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Tim Wilbur

Change is constant

I have been in legal journalism for more than 10 years, but I am very excited to begin a new phase in my career at the helm of Canadian Lawyer. From my vantage point, there has never been a more exciting time to cover the legal profession. Many of the disruptive changes hitting the profession now were only just getting started when I was first covering the law.

In fact, 10 years ago, the other business I was in — media — looked a lot like the legal profession does now. Business models in the media had been upended by Craigslist and Google. Journalists were regularly bemoaning the “good old days” when traditional media was making a lot of money and career paths were clear. It seemed like it could be a temporary change and then things would settle down. No one in the media speaks like that anymore. Change is constant and expected, not spoken of as a new phenomenon.

In the law, things are a few years behind. No one denies that things are changing quickly anymore, but some still seem to think it is temporary. Things will settle down soon. But what if they don’t?

A better way to deal with change than bemoaning it is to dig deeper and find the constant. In the media, journalists have accepted that their business is not about newspapers or magazines or television broadcasts. It is not about the medium. It is about reaching audiences where they are and engaging them, whether through a web site, social media channel, podcast or YouTube, or even the printed page. The media is still selling content and eyeballs, just in new places. Journalists know they must strive to continually get better at reaching their audience, not retreat to their traditional formats.

In law, lawyers are there to synthesize information and provide strategic advice. But how that is done cannot stay the same. Lawyers need to harness changes in technology to analyze information in new ways, and better understand how humans make decisions to give better strategic advice.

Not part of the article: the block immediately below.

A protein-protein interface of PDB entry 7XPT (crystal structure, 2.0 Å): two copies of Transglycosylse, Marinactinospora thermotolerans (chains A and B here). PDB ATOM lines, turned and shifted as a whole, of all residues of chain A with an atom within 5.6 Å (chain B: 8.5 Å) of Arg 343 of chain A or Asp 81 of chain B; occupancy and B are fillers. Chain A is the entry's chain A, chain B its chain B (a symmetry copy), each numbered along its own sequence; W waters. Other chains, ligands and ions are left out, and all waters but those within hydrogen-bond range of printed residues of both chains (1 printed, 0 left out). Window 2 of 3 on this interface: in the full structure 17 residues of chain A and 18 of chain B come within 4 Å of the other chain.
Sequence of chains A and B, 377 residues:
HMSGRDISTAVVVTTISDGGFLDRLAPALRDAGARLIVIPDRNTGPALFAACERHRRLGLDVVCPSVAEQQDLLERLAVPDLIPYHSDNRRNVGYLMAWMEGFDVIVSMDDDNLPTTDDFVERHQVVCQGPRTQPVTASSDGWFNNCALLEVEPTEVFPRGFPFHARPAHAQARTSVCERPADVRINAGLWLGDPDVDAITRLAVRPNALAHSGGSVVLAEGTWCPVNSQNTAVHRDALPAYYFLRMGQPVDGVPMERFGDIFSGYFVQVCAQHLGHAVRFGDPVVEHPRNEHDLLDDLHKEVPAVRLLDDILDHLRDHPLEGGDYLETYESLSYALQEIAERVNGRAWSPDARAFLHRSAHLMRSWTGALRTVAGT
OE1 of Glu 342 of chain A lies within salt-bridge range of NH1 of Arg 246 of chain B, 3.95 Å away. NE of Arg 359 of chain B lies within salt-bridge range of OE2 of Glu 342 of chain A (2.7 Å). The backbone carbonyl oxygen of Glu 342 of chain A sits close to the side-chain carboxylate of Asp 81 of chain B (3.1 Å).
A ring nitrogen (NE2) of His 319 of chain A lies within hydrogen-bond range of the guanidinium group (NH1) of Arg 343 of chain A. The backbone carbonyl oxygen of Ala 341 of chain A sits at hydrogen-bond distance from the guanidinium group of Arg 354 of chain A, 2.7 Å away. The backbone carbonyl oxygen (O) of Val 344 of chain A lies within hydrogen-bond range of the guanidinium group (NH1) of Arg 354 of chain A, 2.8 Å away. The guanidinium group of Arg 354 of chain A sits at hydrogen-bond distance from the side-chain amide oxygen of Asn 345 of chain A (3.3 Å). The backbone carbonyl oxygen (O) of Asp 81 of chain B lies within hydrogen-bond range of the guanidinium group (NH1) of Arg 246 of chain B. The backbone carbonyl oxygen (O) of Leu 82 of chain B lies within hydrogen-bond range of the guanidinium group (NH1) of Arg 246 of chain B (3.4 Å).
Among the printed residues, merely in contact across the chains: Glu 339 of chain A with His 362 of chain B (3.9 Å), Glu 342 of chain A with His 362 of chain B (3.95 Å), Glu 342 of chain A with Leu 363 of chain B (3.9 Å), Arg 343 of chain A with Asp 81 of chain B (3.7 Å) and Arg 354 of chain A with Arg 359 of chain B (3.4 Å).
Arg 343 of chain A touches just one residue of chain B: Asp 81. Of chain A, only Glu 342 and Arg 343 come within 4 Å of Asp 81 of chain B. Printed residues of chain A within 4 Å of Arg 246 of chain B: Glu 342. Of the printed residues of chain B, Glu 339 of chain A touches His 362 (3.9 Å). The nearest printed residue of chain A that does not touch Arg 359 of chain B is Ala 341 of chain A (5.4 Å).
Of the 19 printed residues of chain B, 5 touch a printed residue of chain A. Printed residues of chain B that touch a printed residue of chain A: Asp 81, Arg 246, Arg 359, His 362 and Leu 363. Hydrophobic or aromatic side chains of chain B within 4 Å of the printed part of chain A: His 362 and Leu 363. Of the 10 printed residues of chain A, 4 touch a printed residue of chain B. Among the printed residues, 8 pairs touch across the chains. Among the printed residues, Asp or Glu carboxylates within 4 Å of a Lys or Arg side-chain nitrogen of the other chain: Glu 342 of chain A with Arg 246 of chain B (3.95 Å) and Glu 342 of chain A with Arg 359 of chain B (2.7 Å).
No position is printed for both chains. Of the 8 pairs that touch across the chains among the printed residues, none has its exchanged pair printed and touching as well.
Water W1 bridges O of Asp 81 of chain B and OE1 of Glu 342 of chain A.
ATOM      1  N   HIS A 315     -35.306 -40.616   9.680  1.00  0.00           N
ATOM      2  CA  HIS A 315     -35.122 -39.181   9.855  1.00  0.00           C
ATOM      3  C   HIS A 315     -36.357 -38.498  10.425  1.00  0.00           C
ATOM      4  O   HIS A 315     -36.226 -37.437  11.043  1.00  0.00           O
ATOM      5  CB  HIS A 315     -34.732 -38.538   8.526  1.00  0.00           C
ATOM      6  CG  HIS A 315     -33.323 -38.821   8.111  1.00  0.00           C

As Jason Moyse and Aron Solomon argue in their column, robots won’t replace lawyers, but they should be allowed to help serve the public better. Much of the synthesis of information, they argue, can and should be done by robots. This doesn’t mean lawyers are replaced by robots, it means information is better presented to clients.

Strategic advice is also ripe for change. Lawyers strategize with their clients about how to present their case in front of a judge or other decision-maker. Jim Middlemiss, in his Back Page column, profiles a company that developed software to mine court judgments and break down litigators’ track records. What could be better material for strategic advice than that?

One other constant that both media and the law share is even more important than any of these things — ethics. Journalists are expected to provide balance and truth in their work. Lawyers, likewise, are expected to uphold the values of our legal system — justice, fairness, the rule of law.

I am excited to observe, write about and investigate how these things will change and yet hopefully stay the same.


In last month’s issue, it was reported in “Embracing a time for change” that Valerie Conrad was from the Yukon. She in fact lives in the N.W.T. Canadian Lawyer apologizes for the error.